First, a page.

Linked by Thom Holwerda on Sat 3rd Nov 2012 02:14 UTC
Google "The Nexus 4 is absolutely wonderful, but it's also vexing. Frustrating. Annoying. It's easily the best Android phone on the market right now, and has some of the most powerful software that's ever been put on a mobile phone. It's an upgrade from last year's Galaxy Nexus in every way. It's terrific - save for one small thing. " Lack of LTE, obviously. Bigger issue for me as a European: glass back. Apparently it cracks. Who'da thunk?
Thread beginning with comment 540958
To view parent comment, click here.
To read all comments associated with this story, please click here.
Neolander
Member since:
2010-03-08

More recent 3G networks can also use IP, at least on the carrier side (probably most of what they care about, their side of the infrastructure; and what can be done in foreseeable future, since a lot of people will continue using old phones & it seems 2G is here to stay for a while) - some Huawei-supplied networks do that.

LTE deployment is generally also about more efficient utilisation of scarce spectrum resources - just like 3G was vs 2G. Not necessarily brining much higher speeds for the individual, but able to service more people in a given area with acceptable speeds.

Honestly, I'll trust you on that one, though I still don't understand why the ITU would make such a big deal of 4G being an all-IP network in such a case.

And I doubt 2G/3G hybrid "sucks power at a crazy pace" you mostly just do one or the other - and since standby times are good, it strongly suggests the connections don't use much power when not-very-active.

This discussion reminds me of something... Haven't we already been talking about that in the past, before being stopped by OSnews' 5-day comment limit as usual ?

Anyway, I agree with you that 3G standby consumption alone should be too low to explain it, but it is my experience that in two different French cities (Paris and Grenoble), with two different phones (Nokia E63 and Sony Xperia Mini Pro), two different operators (Orange France and Bouygues Telecom) and my same old phone usage patterns (lots of texts, occasional web browsing and e-mails), I have always approximately halved my battery life by switching from EDGE-only connections to UMTS-only connections in my phone settings.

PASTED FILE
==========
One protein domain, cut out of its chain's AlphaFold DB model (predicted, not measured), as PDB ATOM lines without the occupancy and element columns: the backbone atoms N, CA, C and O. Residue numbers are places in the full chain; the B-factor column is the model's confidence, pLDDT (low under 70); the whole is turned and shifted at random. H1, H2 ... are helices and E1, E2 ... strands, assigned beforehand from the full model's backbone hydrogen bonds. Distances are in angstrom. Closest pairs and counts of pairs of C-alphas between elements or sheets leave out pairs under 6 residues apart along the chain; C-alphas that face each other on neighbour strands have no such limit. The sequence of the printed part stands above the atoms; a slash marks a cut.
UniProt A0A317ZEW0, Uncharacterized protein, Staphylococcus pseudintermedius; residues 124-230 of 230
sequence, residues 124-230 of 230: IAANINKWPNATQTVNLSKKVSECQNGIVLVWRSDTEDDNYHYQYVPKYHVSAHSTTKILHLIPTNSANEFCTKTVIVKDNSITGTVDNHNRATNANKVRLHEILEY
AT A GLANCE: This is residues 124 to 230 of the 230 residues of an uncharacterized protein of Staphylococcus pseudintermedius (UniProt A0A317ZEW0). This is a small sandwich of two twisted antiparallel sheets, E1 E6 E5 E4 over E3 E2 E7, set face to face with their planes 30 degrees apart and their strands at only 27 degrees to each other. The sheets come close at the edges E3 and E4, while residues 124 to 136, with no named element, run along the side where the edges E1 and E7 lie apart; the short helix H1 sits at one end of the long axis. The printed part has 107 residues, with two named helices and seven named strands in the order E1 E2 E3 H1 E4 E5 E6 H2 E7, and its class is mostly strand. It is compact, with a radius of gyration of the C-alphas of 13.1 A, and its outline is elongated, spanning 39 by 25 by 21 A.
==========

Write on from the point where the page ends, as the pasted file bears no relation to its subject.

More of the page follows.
Which, combined with 3G's significantly more sloppy coverage in "difficult" areas like trains and big buildings, is why I tend to keep these little gadgets on EDGE unless I really need the extra speed ;)

Edited 2012-11-03 21:37 UTC

Reply Parent Score: 1

zima Member since:
2005-07-06

Maybe they make a big deal because it's through-and-through IP? (and/or because when the story get going there were no IP 3G networks - which are still back-end only, I suppose essentially tunneling "legacy" services)

Yeah, we discussed it - but maybe not the limit stopped us, maybe there was not much more to add. And I must again point out that, if using the handset only for data (with data-only SIM, any "legacy" channel used only for control messages - which, considering long standby times, should be irrelevant), switching to UMTS from EDGE also ~halves battery life. ;) (likewise when switching to... LTE)

Reply Parent Score: 2

Neolander Member since:
2010-03-08

Maybe they make a big deal because it's through-and-through IP? (and/or because when the story get going there were no IP 3G networks - which are still back-end only, I suppose essentially tunneling "legacy" services)

And shouldn't such a "pure" IP architecture imply some extra niceties for operators and/or users? I would imagine that a 2G protocol tunnelled through an data-only network would not have the same flexibility on the phone-carrier link side as an end-to-end IP network.

As an example, I don't know enough about cellular networks to find out if it would be doable, with 2G tech, to efficiently use a different voice codec if the receiving phone supports it. A use case for that would be to use Opus for voice communication on phones without violating carrier fair use clauses or modifying the underlying network.

Yeah, we discussed it - but maybe not the limit stopped us, maybe there was not much more to add. And I must again point out that, if using the handset only for data (with data-only SIM, any "legacy" channel used only for control messages - which, considering long standby times, should be irrelevant), switching to UMTS from EDGE also ~halves battery life. ;) (likewise when switching to... LTE)

I can understand that for heavy data use: if significantly more bits are transferred per second, it sounds logical that even the most efficient modem could draw more power. What I don't understand now is why UMTS will draw that much more power when I don't make heavy use of the extra data link.

Edited 2012-11-04 08:35 UTC

Reply Parent Score: 2